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Staind Glass Look On Plexi Glass?


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#1 jason

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Posted 21 August 2005 - 01:05 PM

i am a set designer for a haunted house attraction and i was looking for tips of any that would help with my designing a staind glass look on a piece of clear plexi glass.

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#2 Chantal

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Posted 21 August 2005 - 03:36 PM

I think the trick would be to find a way to give your surface some textures.

You can find some examples here:

Spectrum Glass Stock List

The have Waterglass, crackle glass, artiqque, and baroque.

Also, try not to use a flat color, but mix in similar tints.

#3 malkore

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Posted 22 August 2005 - 08:48 AM

I've done this before. Head to a craft store, and look for something called Gallery Glass. Its basically a thick kind of paint that dries into a flexible plastic. They make 'liquid lead' that you use first to draw the lead came onto the plexi. After that dries you just fill in with the colors. You can make textures using toothpicks to draw wavy patterns. You can also marbelize using 2-3 colors and a toothpick to swirl them.

Here's the website from the manufacturer: http://www.plaidonline.com/apGG.asp

Its pretty easy stuff to work with. YOu can remove it afterwards with a razor blade. On glass, it would peel off, but on plexi, it bond a little more thoroughly to the pourous surface of the plastic.

#4 Dennis Brady

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Posted 22 August 2005 - 10:35 AM

I've done this before.  Head to a craft store, and look for something called Gallery Glass.  Its basically a thick kind of paint that dries into a flexible plastic.  They make 'liquid lead' that you use first to draw the lead came onto the plexi.  After that dries you just fill in with the colors.  You can make textures using toothpicks to draw wavy patterns.  You can also marbelize using 2-3 colors and a toothpick to swirl them.

Here's the website from the manufacturer: http://www.plaidonline.com/apGG.asp

Its pretty easy stuff to work with.  YOu can remove it afterwards with a razor blade.  On glass, it would peel off, but on plexi, it bond a little more thoroughly to the pourous surface of the plastic.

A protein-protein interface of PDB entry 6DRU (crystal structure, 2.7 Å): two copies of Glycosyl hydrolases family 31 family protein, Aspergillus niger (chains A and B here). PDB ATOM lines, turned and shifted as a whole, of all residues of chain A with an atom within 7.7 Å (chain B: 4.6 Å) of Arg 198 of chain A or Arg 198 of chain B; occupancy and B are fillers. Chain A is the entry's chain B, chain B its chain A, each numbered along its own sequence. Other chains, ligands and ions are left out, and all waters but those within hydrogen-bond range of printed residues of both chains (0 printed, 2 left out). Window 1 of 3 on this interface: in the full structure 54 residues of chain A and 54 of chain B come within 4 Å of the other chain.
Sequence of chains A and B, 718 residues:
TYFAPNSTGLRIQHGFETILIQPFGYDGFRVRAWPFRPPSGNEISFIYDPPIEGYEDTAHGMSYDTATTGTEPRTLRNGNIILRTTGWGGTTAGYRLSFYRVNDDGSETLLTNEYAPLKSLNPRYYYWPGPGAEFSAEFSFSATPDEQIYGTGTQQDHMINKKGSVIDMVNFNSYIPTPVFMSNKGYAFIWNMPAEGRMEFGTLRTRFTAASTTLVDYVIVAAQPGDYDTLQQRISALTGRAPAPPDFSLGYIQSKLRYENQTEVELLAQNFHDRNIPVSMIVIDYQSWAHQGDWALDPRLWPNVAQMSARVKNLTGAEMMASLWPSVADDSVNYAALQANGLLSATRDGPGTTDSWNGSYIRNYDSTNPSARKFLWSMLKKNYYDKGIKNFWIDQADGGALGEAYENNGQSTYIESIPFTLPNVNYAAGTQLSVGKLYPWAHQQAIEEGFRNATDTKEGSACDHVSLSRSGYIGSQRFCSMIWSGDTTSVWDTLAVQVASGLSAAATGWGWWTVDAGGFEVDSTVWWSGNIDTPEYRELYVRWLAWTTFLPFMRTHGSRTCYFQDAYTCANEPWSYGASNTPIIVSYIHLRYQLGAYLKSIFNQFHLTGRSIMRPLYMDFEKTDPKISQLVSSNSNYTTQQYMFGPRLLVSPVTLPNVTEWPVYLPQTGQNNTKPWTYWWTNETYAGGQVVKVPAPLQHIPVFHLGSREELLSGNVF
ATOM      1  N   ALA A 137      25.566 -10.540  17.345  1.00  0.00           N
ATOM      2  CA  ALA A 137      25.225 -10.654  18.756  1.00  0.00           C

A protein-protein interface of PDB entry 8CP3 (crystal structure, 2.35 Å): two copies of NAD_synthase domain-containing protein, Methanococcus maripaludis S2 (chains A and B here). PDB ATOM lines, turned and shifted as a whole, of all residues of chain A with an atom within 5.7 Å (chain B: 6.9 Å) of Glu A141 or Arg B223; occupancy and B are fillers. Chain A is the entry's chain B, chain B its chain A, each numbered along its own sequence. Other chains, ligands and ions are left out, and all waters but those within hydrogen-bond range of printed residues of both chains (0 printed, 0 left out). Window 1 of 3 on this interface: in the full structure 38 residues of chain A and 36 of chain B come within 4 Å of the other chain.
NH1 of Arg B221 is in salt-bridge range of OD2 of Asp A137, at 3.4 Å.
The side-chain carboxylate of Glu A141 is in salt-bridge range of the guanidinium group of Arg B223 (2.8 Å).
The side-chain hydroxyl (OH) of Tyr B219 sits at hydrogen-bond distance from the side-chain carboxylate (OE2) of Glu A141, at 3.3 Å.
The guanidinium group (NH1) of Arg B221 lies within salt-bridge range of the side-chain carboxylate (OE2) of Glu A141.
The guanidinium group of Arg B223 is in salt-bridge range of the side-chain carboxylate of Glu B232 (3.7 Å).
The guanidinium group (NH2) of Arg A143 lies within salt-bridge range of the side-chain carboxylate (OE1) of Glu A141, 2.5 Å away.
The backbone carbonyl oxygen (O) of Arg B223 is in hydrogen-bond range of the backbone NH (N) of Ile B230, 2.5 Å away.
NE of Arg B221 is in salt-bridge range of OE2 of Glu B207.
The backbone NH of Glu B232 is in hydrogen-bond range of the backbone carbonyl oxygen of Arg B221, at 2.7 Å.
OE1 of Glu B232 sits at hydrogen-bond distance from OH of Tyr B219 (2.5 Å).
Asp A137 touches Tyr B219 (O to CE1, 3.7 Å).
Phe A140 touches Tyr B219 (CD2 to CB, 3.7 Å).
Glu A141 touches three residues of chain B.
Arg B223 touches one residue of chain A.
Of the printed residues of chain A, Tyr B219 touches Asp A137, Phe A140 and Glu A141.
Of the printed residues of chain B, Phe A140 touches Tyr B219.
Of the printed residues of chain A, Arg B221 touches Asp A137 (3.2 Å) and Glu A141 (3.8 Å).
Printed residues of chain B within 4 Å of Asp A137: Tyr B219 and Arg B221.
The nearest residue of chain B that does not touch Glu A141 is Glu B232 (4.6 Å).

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Just don't put it in sunlight. It will fade quickly and begin to blister off. Gallery Glass is okay for little suncatchers but not for windows. Suitable for a kindergarten art class - GG is a step down from SGO (that's plastic pretending to be stained glass). If you want something to look like stained glass use stained glass - not plastic and not paint.

The nickname most glass artisans use for GG is "fakey bakey".

#5 Boris_USA

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Posted 22 August 2005 - 08:14 PM

Just don't put it in sunlight.  It will fade quickly and begin to blister off.  Gallery Glass is okay for little suncatchers but not for windows. Suitable for a kindergarten art class - GG is a step down from SGO (that's plastic pretending to be stained glass).  If you want something to look like stained glass use stained glass - not plastic and not paint.

The nickname most glass artisans use for GG is "fakey bakey".

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I would imagine , if doing a "set" for a prop, the "paint on" would be good, since no one is going to stay around and admire the work, while being scared every minute or two. Also would be a lot safer, with all that would be going on. The "fakey" would give you the short term effect you would want, anyway.

#6 malkore

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Posted 23 August 2005 - 08:23 AM

Hmmm, maybe you could paint wax paper and use it for the 'window'? then you could crinckle it up first to add texture. I'm thinkiing magic markers would work good on wax paper...keeping it translucent, but still colorful.




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